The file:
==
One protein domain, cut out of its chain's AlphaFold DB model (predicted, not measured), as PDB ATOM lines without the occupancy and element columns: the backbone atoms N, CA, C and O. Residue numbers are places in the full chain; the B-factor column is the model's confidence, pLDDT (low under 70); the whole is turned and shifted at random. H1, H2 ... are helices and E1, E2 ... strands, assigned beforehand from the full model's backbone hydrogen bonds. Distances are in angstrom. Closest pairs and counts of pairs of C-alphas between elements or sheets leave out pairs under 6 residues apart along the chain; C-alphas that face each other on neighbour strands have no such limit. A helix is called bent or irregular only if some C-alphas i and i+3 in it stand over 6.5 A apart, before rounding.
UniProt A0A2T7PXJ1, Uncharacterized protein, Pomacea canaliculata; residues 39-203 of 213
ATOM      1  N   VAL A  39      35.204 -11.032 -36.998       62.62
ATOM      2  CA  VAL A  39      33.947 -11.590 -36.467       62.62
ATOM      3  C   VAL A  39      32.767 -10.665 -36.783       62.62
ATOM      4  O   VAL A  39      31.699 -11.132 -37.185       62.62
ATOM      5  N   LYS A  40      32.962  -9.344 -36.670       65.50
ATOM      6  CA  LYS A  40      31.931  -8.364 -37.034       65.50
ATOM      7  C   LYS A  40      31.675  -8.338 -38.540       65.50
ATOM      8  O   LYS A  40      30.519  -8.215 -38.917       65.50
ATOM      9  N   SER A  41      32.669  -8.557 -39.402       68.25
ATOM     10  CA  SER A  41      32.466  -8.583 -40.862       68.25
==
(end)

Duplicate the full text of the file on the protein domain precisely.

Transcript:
One protein domain, cut out of its chain's AlphaFold DB model (predicted, not measured), as PDB ATOM lines without the occupancy and element columns: the backbone atoms N, CA, C and O. Residue numbers are places in the full chain; the B-factor column is the model's confidence, pLDDT (low under 70); the whole is turned and shifted at random. H1, H2 ... are helices and E1, E2 ... strands, assigned beforehand from the full model's backbone hydrogen bonds. Distances are in angstrom. Closest pairs and counts of pairs of C-alphas between elements or sheets leave out pairs under 6 residues apart along the chain; C-alphas that face each other on neighbour strands have no such limit. A helix is called bent or irregular only if some C-alphas i and i+3 in it stand over 6.5 A apart, before rounding.
UniProt A0A2T7PXJ1, Uncharacterized protein, Pomacea canaliculata; residues 39-203 of 213
ATOM      1  N   VAL A  39      35.204 -11.032 -36.998       62.62
ATOM      2  CA  VAL A  39      33.947 -11.590 -36.467       62.62
ATOM      3  C   VAL A  39      32.767 -10.665 -36.783       62.62
ATOM      4  O   VAL A  39      31.699 -11.132 -37.185       62.62
ATOM      5  N   LYS A  40      32.962  -9.344 -36.670       65.50
ATOM      6  CA  LYS A  40      31.931  -8.364 -37.034       65.50
ATOM      7  C   LYS A  40      31.675  -8.338 -38.540       65.50
ATOM      8  O   LYS A  40      30.519  -8.215 -38.917       65.50
ATOM      9  N   SER A  41      32.669  -8.557 -39.402       68.25
ATOM     10  CA  SER A  41      32.466  -8.583 -40.862       68.25